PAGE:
The Organization of Petroleum Exporting Countries will increase crude loadings by the smallest amount since October as demand for winter fuels passes its peak, according to tanker-tracker Oil Movements.
Shipments will rise 0.3 percent to 23.46 million barrels a day in the four weeks to Jan. 1 from 23.39 million barrels in the period to Dec. 4, Oil Movements said today in a report. That’s the smallest gain since Oct. 2. The data exclude Ecuador and Angola.
“We’ve certainly past the peak of the winter,” said Roy Mason, Oil Movements’ founder, in a telephone interview from Halifax, England. “In terms of products other than for distillates in Europe, stocks are still quite high. The tanker market will be quiet until mid-January.”
Shipments from Middle Eastern producers, including those from non-OPEC members Oman and Yemen, will rise 0.4 percent to 17.36 million barrels a day, from 17.29 million in the four weeks to Dec. 4, data from Oil Movements show.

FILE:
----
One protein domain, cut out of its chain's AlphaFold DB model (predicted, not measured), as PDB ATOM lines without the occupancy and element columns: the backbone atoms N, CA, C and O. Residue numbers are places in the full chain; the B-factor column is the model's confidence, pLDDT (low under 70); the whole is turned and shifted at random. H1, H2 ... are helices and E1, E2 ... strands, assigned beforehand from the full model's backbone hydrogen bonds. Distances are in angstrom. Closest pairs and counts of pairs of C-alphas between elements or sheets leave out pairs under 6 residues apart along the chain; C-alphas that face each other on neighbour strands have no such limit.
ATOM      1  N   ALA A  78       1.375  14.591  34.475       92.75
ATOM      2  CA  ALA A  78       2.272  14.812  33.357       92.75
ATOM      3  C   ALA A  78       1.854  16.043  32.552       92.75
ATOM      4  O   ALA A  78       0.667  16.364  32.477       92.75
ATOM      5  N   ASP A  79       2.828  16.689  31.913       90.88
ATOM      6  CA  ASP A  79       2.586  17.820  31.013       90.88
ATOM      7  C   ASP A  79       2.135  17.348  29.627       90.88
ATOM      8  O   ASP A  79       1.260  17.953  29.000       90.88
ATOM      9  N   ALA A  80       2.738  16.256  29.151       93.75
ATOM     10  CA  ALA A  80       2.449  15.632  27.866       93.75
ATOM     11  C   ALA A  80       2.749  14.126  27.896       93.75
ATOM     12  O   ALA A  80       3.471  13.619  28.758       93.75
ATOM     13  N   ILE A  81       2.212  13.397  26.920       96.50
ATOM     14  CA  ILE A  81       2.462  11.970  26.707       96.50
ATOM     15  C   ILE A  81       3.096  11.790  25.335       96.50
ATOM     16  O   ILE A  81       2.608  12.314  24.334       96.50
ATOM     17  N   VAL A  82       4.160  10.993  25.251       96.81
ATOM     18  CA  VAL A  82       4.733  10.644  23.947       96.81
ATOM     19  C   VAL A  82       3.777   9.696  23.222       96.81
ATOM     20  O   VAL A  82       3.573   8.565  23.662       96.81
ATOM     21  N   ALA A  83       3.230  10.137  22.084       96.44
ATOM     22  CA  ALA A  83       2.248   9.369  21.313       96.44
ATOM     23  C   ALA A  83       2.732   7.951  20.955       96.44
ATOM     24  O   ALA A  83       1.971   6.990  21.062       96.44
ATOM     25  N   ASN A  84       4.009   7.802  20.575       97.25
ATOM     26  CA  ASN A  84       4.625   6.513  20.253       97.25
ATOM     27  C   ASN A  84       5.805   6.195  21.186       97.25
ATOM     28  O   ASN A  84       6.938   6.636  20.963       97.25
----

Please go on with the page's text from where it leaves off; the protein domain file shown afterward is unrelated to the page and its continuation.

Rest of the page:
OPEC maintained its current oil production quota of 24.845 million barrels a day at a meeting on Dec. 11 in Quito, Ecuador, as member nations consider the global recovery strong enough to withstand price gains. The organization will meet next in June.
A total of 472.64 million barrels of crude will be on board tankers in the month to Jan. 1, up 0.7 percent on the Dec. 4 figure of 469.24 million barrels, according to Oil Movements.
Oil Movements calculates shipments by keeping a tally of tanker-rental agreements. Its figures exclude crude held on board ships used as floating storage.
OPEC’s members are Algeria, Angola, Ecuador, Iran, Iraq, Kuwait, Libya, Nigeria, Qatar, Saudi Arabia, the United Arab Emirates and Venezuela. Iraq is exempt from the quota system.
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